The SCOOP! Blog by® 'Stress-Free Mortgages'

Interest Rates: How to Navigate the Roads Ahead

May 3rd, 2019 7:43 AM by Jackie A. Graves

It can be intimidating to talk about interest rates with lenders - it's a little bit like driving toward an unknown destination.

So before you set out, you'll want some guideposts in place, information to help you understand how lenders determine interest rates and what steps you can take to secure the best rate possible.

Why? Because a lower rate, even dropping one-quarter of a percentage point, could save you thousands over the life of your loan.

How Much Could You Save?

Say you're buying for a home for $250,000 with a 30-year fixed-rate mortgage and plan to make a 20% ($50,000) down payment. With an interest rate of 4%, your estimated monthly mortgage payment (excluding property taxes and homeowners insurance) would be $955 and you'll pay $143,739 in interest over the life of the loan (30 years).

Using the same purchase price and down payment, but with an interest rate to 4.25%, just a quarter of a percent higher, your monthly mortgage payment would go up to $984, and over 30 years you'll pay $154,197 in interest, over $10,000 more.

At 5%, one full percentage point higher than the first scenario, your monthly mortgage payment would rise to $1,074 a month, and you'll pay $186,512 in interest on the 30-year loan, over $42,000 more.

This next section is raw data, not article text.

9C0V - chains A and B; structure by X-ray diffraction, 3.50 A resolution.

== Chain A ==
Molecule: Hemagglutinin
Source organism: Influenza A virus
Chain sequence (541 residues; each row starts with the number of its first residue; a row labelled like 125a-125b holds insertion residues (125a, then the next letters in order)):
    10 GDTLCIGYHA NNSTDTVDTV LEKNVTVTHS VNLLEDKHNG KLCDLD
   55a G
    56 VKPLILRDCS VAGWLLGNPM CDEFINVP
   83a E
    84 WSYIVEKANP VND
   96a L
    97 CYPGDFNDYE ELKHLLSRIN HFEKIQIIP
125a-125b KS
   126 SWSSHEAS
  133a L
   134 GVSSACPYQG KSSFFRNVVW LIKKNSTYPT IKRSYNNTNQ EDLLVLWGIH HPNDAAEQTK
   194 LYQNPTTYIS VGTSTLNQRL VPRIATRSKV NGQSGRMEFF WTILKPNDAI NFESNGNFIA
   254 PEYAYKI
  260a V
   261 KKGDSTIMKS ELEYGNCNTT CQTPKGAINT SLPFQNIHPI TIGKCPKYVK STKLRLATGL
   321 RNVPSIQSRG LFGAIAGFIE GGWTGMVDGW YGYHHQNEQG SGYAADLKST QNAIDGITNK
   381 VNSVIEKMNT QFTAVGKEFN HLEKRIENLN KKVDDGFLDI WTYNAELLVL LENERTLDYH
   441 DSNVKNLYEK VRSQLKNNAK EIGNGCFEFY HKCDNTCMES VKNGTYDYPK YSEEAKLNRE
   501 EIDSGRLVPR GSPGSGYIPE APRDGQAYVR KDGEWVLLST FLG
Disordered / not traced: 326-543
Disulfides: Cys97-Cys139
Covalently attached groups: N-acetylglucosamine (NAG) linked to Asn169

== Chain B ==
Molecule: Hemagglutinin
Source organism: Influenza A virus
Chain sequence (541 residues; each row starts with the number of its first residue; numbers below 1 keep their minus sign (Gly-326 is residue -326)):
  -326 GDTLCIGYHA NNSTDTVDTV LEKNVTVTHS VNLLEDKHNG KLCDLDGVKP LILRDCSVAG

Those numbers show why it's important to compare interest rates from several lenders and find the best fit for your needs.

The Interest Equation

Lenders set interest rates based on several factors – some of which you can influence and others you can't.

The most important factor you have control over is your credit score. Your credit score helps lenders determine your credit-worthiness or, in other words, how likely you are to repay your debts. Typically, the higher your credit score, the lower your interest rate.

If you don't know your credit score, which ranges from 300 to 850, find out. There are many resources that will provide you with your credit score or report for free such as

If your credit score is on the low side, you can take steps to improve it. You'll want to start this process long before contacting mortgage lenders, because it can take some time to see a change in your credit score depending on where you start and your end goal.

Mastering the Elements

The good news for home shoppers is that interest rates are often negotiable. In other words, you can ask lenders to match the rate quoted by another lender. You should also work with your lender to understand what you can do to lower your rate.

One option they may suggest is having you pay mortgage points (also known as discount points) to lower your interest rate. Points are fees paid directly to the lender at the close of your loan. One point costs 1 percent of your mortgage amount (or $1,000 for every $100,000). Essentially, this allows you to pay some interest upfront in exchange for a lower interest rate, and the cost may be tax-deductible. As a general rule of thumb, consider paying points if you plan to own the home for a long time.

Visit My Home by Freddie Mac® for more information on the homebuying process and be sure to follow our Spring Homebuying blog series.

Table: Home purchase price: $250,000, Down payment: 20%, Loan Type: 30-year fixed-rate

Interest rate

Monthly Payment (excludes taxes and insurance)

Total Interest Paid over 360 months

























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